As so often in these exercises, there are two basic problems: (1) a lack of context: if the target sentence had been "finalmente, ha lavoro" there would have been no possibility of confusion with "non è a casa; è al lavoro"; (2) a clear understanding of when to teach something. If the purpose of the test item is to test the ability of the listener to hear the longer L sound in "al lavoro", is this (a) the best way to teach it and (b) is this the appropriate lesson in which to encourage learners to hear the difference between 2 L's and 1 L. Of course, it may also have been the case that the duolingo sentence generator doesn't even think about such issues, or recognize the possibility of ambiguity in what it is asking.
But like this you can get used to everyday speech. ;) I guess normal people won't talk extra slow neither. And like in any other language, they'll simply gulp down parts of the words. I think we'll get used to it sometime. Eventually, if we work really hard, we'll know intuitively what couldn' t be heard. Like in French "J'pas" = "Je ne sais pas" (=I don't know)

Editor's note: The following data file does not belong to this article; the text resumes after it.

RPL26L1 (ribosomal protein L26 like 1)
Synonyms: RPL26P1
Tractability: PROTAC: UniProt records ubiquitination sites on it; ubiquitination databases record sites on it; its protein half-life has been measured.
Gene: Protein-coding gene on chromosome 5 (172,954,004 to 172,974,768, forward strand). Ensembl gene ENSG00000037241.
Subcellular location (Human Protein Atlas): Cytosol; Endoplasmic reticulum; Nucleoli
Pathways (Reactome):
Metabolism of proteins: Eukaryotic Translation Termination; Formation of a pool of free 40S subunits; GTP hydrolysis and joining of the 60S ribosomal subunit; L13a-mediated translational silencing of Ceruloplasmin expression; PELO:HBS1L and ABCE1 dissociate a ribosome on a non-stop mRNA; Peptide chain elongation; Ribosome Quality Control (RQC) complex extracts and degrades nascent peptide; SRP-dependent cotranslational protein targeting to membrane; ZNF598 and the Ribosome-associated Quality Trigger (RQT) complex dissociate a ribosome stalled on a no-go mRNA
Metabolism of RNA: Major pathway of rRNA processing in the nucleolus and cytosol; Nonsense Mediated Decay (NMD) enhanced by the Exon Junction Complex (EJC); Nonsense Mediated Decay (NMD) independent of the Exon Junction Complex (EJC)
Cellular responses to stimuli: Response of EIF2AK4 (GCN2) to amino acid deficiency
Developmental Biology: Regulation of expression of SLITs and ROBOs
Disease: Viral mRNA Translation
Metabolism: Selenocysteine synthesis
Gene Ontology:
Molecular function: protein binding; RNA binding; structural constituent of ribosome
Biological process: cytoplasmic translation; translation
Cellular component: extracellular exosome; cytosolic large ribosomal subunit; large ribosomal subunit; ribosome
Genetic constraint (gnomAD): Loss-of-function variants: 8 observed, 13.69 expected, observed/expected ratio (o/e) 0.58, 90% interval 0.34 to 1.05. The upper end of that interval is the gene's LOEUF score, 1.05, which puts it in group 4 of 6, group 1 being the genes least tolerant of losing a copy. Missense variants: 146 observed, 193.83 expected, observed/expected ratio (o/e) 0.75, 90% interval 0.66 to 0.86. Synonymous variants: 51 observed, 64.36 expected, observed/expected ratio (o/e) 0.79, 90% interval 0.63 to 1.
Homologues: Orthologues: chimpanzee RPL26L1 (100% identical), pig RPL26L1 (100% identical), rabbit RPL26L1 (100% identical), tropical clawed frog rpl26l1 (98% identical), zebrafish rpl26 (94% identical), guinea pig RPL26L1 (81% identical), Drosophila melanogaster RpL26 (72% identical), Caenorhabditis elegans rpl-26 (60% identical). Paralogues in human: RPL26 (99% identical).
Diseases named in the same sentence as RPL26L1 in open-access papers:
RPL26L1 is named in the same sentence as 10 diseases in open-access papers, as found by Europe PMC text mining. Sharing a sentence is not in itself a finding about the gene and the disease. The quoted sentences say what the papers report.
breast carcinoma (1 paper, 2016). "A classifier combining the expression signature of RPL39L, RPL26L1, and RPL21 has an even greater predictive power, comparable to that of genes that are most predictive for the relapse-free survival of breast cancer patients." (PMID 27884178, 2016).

Very well said. Another responder has said that we need to report issues, so perhaps this could encourage others to do so. I thought this was a a proper name, Al Lavori or Lavoro or something. Who the heck can tell without the reasonable context. It becomes a guessing game, with nothing to learn except others are frustrated too.
It's impressive how here in Argentina we use the verb laburar(laburo) which comes from italian and we also use it to signify work- substantive and the verb- its because we've received a lot of italian inmigrants in the past. It has become slang, even though we have our own word for work (trabajar-trabajo). Its impressive. Theres a lot of words we have mixed with the italian language. Another one that comes at mind is birra, which its slang and we also use it for beer. I guess no one will reed this, but it has amazed me, the similarities. Its one of the reasons im interested on learning italian